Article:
Runner-up 1966 U.S. Championships (1/1) Grass Australia Fred Stolle 6–4, 10–12, 3–6, 4–6
Winner 1967 Wimbledon Grass West Germany Wilhelm Bungert 6–2, 6–1, 6–1
Winner 1967 U.S. Championships (2/1) Grass United States Clark Graebner 6–4, 6–4, 8–6
Runner-up 1969 Wimbledon Grass Australia Rod Laver 4–6, 7–5, 4–6, 4–6
Winner 1970 Wimbledon Grass Australia Ken Rosewall 5–7, 6–3, 6–2, 3–6, 6–1
Winner 1971 Wimbledon Grass United States Stan Smith 6–3, 5–7, 2–6, 6–4, 6–4
Winner 1973 Australian Open Grass New Zealand Onny Parun 6–3, 6–7, 7–5, 6–1
Winner 1973 US Open Grass Czechoslovakia Jan Kodeš 6–4, 1–6, 4–6, 6–2, 6–3
Winner 1975 Australian Open Grass United States Jimmy Connors 7–5, 3–6, 6–4, 7–6
Runner-up 1976 Australian Open Grass Australia Mark Edmondson 7–6, 3–6, 6–7, 1–6

Performance timeline[edit]

Singles[edit]

Tournament 1960 1961 1962 1963 1964 1965 1966 1967 1968 1969 1970 1971 1972 1973 1974 1975 1976 1977 1978
Grand Slam Tournaments
Australian Open 1R A QF QF QF SF SF SF A QF QF 3R QF W QF W F QF A
French Open A 3R 3R A 2R QF 3R 4R A QF A A A 1R A A 1R A A
Wimbledon A 1R 2R 1R 1R 4R 3R W 4R F W W A A QF A 3R A 4R
U.S. Open A A A 4R A A F W QF SF SF 1R 3R W SF A A A A

Source: ITF[6]

Distinctions[edit]

  • Newcombe served as chairman of the International Tennis Players Association which formed in 1969.[7]
  • He served as President of the Association of Tennis Professionals in 1977 and 1978.
  • Overall, he won 26 Grand Slam titles in singles, doubles, and mixed doubles (27 if his 1965 mixed doubles shared win is added).
  • Newcombe and Rod Laver are the only players to ever win both the US Open and Wimbledon men's singles titles as an amateur and as a professional. The grass surfaces favoured his game, and the French Open's clay surface was the only major singles championship he never won. However, he did take the French doubles title on three occasions.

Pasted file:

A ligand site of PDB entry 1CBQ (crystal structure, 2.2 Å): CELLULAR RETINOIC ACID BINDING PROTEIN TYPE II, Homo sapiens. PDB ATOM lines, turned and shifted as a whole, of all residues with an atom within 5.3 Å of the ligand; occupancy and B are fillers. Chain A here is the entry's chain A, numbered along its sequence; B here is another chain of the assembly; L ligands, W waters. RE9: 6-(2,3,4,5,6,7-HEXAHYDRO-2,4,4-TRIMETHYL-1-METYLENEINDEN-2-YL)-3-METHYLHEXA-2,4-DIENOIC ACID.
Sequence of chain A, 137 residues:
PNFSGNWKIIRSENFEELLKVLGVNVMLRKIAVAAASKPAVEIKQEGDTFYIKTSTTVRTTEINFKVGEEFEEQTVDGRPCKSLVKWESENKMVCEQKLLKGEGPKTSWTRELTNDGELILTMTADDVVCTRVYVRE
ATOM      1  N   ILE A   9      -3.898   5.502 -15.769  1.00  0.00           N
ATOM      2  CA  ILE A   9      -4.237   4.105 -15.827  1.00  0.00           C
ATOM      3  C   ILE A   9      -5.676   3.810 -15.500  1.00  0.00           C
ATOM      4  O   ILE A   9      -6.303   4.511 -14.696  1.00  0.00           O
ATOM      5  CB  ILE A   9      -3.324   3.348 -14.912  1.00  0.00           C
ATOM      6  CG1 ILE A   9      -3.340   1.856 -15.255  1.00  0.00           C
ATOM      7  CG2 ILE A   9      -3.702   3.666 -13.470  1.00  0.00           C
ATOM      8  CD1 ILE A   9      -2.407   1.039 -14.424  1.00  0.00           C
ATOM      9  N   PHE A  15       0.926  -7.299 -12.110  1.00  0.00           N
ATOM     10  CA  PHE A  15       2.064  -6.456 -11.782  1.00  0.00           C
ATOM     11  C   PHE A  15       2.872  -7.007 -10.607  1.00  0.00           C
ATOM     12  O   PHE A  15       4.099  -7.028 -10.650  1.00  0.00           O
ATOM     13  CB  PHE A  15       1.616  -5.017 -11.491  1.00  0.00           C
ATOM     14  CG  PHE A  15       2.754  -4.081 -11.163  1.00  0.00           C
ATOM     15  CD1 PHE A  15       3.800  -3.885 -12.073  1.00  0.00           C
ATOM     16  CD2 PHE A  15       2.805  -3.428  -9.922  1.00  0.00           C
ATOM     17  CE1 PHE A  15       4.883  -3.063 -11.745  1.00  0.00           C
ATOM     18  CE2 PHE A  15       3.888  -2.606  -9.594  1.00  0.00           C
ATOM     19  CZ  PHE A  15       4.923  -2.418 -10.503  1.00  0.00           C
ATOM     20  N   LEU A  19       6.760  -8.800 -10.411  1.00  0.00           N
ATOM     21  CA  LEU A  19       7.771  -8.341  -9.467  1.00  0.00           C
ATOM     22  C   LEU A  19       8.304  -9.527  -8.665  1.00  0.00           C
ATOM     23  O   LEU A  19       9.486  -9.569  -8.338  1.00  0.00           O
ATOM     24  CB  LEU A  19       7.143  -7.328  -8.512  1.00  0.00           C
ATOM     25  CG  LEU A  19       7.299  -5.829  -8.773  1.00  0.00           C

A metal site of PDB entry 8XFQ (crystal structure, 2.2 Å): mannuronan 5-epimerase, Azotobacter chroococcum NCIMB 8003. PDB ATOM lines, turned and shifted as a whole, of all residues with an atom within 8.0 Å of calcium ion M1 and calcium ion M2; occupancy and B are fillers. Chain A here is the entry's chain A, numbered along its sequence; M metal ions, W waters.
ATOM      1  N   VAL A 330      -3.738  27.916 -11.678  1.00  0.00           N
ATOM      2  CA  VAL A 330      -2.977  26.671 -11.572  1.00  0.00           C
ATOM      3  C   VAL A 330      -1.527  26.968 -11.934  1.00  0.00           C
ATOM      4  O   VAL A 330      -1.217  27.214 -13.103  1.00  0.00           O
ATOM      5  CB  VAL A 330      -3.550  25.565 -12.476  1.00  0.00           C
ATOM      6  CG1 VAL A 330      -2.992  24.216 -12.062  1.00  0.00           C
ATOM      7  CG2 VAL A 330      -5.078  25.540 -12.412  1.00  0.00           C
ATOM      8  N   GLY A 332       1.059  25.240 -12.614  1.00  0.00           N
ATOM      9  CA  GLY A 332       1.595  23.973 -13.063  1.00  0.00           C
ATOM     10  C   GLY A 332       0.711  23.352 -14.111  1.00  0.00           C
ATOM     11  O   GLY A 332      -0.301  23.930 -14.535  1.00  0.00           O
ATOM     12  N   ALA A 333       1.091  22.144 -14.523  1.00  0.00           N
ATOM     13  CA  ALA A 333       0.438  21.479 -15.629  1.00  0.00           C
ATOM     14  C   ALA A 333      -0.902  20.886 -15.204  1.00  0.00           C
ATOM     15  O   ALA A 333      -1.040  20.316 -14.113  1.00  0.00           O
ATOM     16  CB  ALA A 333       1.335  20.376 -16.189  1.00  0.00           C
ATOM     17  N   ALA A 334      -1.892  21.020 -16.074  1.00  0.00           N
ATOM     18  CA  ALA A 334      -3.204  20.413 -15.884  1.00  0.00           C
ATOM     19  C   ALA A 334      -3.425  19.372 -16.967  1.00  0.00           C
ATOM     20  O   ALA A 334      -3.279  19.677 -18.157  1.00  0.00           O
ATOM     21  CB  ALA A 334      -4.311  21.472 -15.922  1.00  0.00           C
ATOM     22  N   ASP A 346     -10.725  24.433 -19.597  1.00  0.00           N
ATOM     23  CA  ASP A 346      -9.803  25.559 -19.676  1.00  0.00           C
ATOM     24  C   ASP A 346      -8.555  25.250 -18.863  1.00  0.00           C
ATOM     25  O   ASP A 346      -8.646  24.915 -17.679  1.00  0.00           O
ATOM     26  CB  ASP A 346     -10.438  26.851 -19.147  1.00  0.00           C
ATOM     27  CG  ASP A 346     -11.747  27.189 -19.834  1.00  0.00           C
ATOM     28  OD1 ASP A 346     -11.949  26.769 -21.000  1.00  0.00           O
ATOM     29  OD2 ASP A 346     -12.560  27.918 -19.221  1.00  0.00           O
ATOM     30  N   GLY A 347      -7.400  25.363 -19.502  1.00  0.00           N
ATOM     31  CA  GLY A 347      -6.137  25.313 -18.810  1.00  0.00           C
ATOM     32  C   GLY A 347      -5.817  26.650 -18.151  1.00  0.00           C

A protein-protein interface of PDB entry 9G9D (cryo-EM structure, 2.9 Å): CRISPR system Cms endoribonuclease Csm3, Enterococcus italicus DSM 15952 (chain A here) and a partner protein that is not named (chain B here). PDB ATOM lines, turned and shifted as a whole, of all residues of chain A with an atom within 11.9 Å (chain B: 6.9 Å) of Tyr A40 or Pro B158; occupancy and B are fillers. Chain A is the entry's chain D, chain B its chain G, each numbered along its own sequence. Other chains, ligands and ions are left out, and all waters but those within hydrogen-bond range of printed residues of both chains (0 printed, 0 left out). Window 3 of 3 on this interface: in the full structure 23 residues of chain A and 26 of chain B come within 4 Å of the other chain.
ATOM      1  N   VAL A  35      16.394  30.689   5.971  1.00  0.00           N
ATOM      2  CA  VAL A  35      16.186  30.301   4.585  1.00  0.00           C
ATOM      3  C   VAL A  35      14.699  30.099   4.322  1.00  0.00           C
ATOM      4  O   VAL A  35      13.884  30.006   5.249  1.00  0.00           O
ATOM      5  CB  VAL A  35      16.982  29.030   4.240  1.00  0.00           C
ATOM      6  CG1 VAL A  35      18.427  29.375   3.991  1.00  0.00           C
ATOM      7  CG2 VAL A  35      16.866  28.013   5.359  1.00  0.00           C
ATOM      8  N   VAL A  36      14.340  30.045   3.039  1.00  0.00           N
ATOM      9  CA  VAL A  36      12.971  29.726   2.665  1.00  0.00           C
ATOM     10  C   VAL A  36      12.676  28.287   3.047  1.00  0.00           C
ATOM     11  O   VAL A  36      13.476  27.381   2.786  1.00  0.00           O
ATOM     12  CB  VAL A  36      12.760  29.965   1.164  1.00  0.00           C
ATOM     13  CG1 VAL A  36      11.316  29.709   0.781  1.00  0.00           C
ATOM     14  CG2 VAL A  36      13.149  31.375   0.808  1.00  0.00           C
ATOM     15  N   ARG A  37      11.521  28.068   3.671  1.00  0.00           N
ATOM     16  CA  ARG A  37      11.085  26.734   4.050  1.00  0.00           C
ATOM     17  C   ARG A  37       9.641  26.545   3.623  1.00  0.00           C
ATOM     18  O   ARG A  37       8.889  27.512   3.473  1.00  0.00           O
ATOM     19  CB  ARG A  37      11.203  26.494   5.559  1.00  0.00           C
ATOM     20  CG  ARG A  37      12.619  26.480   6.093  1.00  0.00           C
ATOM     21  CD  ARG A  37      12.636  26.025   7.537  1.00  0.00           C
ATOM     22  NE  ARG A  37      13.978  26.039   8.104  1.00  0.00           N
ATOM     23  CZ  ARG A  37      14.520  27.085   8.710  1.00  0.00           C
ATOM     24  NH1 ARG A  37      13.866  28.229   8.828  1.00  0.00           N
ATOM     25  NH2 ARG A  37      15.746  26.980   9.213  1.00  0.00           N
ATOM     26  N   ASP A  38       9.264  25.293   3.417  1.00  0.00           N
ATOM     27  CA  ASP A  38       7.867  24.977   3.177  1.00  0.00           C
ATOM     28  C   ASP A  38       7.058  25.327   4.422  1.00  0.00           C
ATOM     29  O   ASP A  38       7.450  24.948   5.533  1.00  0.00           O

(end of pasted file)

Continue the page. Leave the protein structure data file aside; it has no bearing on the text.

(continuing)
• He is an Australian Living Treasure.
  • The Newcombe Medal, awarded yearly to the most outstanding Australian tennis player, is named in honour of his tennis achievements.[8]
  • He runs the John Newcombe Tennis Ranch & Tennis Academy in New Braunfels, Texas.
  • In 2001 he was revealed to be President George W. Bush's drinking companion on the night of 4 September 1976, when Bush was charged with driving under the influence.[9] This controversy surfaced during the 2000 US Presidential Election.
  • He partners with Cliff Drysdale to develop the John Newcombe Estate & Country Club in New Braunfels, Texas.[10]

Notes[edit]

  1. ^ United States Lawn Tennis Association (1972). Official Encyclopedia of Tennis (First Edition), p. 428.
  2. ^ Tignor, Steve (6 December 2013). "40 Years Ago: Look Out, Cleveland". tennis.com. Retrieved 12 May 2015. 
  3. ^ "$1,418,000 goal for Newcombe and Roche.". The Canberra Times (ACT : 1926 - 1995) (ACT: National Library of Australia). 4 January 1968. p. 26. 
  4. ^ In his 1979 autobiography Kramer considered the best player ever to have been either Don Budge (for consistent play) or Ellsworth Vines (at the height of his game). The next four best were, chronologically, Bill Tilden, Fred Perry, Bobby Riggs, and Pancho Gonzales. After these six came the "second echelon" of Rod Laver, Lew Hoad, Ken Rosewall, Gottfried von Cramm, Ted Schroeder, Jack Crawford, Pancho Segura, Frank Sedgman, Tony Trabert, John Newcombe, Arthur Ashe, Stan Smith, Björn Borg, and Jimmy Connors. He felt unable to rank Henri Cochet and René Lacoste accurately but felt they were among the very best.
  5. ^ "John Newcombe AO OBE". Sport Australia Hall of Fame. Retrieved 14 December 2013. 
  6. ^ "Player Details – John Newcombe". ITF. 
  7. ^ "Net Group to Discuss South African Ban". The Milwaukee Journal. Jun 24, 1969. Retrieved 21 September 2012. 
  8. ^ "The Awards". www.tennis.com.au. Tennis Australia. 
  9. ^ Newcombe recalls Bush's brush with law
  10. ^ John Newcombe Estate & Country Club

See also[edit]

External links[edit]

Achievements
Preceded by
Ilie Năstase
World No. 1
3 June 1974 – 28 July 1974
Succeeded by
Jimmy Connors